Sunday, February 10, 2019 1:00 am
Rust belt cities should embrace suburbs
Some U.S. cities have seen their fortunes rise in the new economy. Technology hubs such as San Francisco and Seattle, as well as coastal metropolises like New York and Los Angeles, are thriving. But some less-glamorous cities – especially in the Midwest – have been struggling. St. Louis is definitely in the latter category.
The numbers aren't all bad. Unemployment in St. Louis is low – only about 3 percent. Poverty has fallen slightly, though at 25 percent it's still very high. But people are still streaming out of the city (which may be one reason for the low unemployment rate).
Besides poverty, one of the reasons for the population loss might be social ills. St. Louis is a violent city, with a murder rate of more than 60 per 100,000, more than 18 times the rate of New York. In 2017, the city was shaken by riots and protests over police brutality.
Businesses are leaving as well. In 1980, St. Louis was home to the headquarters of 23 Fortune 500 companies; as of 2018 it was only 10.
The city has rallied gamely to the challenge of Rust Belt decline, attempting to lure skilled workers with a revitalized downtown and the prowess of Washington University of St. Louis, especially the latter's high-ranked medical school. But a local think tank has a big idea to speed the revival – a merger between the city and neighboring St. Louis County. A unified city would be the 10th largest in the U.S. by population.
Consolidation seems like an obvious move to anyone who has spent considerable time in the St. Louis area (as I have, since much of my extended family lives there). The city represents only about 11 percent of the population of the metropolitan area, an unusually low share.
Ever since the so-called Great Divorce that separated the city fromSt. Louis County in 1876, the metropolitan area has been a crazy patchwork – it now comprises almost 100 independent municipalities and unincorporated census areas. Each of those little suburbs has to have its own police, courts, taxation and governing administration.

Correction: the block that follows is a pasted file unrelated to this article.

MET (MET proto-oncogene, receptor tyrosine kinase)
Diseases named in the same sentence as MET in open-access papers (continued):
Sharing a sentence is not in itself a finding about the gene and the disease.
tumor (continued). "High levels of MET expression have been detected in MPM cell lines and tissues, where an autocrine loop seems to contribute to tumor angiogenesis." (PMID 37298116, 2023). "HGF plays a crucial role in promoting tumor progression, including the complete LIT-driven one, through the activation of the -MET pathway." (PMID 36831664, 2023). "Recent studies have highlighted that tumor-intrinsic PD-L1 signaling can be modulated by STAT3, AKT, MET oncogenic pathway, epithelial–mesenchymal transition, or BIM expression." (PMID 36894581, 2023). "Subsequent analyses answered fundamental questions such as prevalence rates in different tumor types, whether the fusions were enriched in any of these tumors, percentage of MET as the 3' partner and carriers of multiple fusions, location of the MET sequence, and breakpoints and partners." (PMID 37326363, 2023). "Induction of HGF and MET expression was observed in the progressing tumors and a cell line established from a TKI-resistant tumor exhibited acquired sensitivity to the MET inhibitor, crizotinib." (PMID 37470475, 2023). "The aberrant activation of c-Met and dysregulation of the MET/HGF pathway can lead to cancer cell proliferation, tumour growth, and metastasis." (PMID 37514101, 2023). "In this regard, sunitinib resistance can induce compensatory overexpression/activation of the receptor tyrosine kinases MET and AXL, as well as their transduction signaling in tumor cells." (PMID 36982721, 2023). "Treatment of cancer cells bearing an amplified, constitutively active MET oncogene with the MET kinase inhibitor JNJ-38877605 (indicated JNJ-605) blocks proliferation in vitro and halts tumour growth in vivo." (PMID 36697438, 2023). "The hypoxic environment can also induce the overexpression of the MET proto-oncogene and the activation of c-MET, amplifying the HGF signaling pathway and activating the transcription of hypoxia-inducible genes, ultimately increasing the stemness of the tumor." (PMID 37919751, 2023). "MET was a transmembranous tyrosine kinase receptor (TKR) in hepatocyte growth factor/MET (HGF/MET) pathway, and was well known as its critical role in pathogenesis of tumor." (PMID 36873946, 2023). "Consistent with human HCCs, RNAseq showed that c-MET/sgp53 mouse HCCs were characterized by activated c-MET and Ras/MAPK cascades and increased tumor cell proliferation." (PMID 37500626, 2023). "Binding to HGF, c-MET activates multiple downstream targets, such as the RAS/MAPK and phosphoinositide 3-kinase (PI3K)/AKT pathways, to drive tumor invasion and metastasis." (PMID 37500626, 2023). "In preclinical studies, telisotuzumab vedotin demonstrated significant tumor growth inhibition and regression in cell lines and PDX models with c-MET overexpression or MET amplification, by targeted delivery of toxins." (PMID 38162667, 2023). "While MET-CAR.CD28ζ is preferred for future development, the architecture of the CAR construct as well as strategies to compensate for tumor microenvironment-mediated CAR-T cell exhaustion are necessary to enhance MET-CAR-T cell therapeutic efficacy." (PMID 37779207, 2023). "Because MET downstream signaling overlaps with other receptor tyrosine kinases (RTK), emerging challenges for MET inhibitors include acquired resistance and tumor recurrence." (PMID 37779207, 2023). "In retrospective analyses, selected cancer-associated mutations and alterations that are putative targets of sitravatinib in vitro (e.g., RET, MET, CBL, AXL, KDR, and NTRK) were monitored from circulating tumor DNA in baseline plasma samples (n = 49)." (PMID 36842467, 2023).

Each one also has to have its own development strategy. In their book “Our Towns: A 100,000-Mile Journey into the Heart of America,” James and Deborah Fallows illustrate how some struggling cities have been able to revive their economies with a combination of industrial policy, human capital development, cooperation with universities and nonprofits, downtown revivals and smart branding. With 100 tiny towns, the St. Louis metro area won't easily be able to coordinate on such a strategy.
The idea of consolidation isn't without precedent. Several other midsize cities have merged with their surrounding counties – Nashville, Tennessee; Jacksonville, Florida; and Indianapolis back in the 1960s and '70s, and Louisville, Kentucky, in 2003. All of those metropolitan areas seem to be doing better economically since the financial crisis. Notably, all have outpaced St. Louis.
Meanwhile, other cities that have annexed surrounding areas often seem to be doing well. The divergence in performance between thriving Columbus, Ohio, and struggling Cleveland might be related to the fact that Columbus has annexed much of its metropolitan area, while Cleveland remains a small city at the center of a suburban patchwork. Of course, there are probably other factors at work – Ohio State University in Columbus is much larger than Case Western Reserve University in Cleveland. But the pattern is interesting nonetheless. Meanwhile, although it never completed a formal merger, Minneapolis and St. Paul have a program for sharing tax revenue among the various municipalities in the metropolitan area.
The evidence on city-county consolidation is mixed, with some studies showing benefits, others finding negative effects and still others finding little effect. Furthermore, it's hard to evaluate the direction of causality, since cities that successfully consolidate with their counties might do so because they're doing well economically in the first place. It also might be that consolidation wasn't very effective in the mid-20th century, but is more helpful now – the big shift from a manufacturing-based economy to a knowledge-based one, which has powered the urban revival, could have changed the calculus.
In any case, given St. Louis' uncommon and pathological level of fragmentation, and the successes of places such as Columbus, Nashville, and Minneapolis-St. Paul, consolidation seems like a good thing to try. And St. Louis' experiment could serve as a trial for other struggling, fragmented cities such as Cleveland.
Noah Smith is a Bloomberg Opinion columnist. He was an assistant professor of finance at Stony Brook University.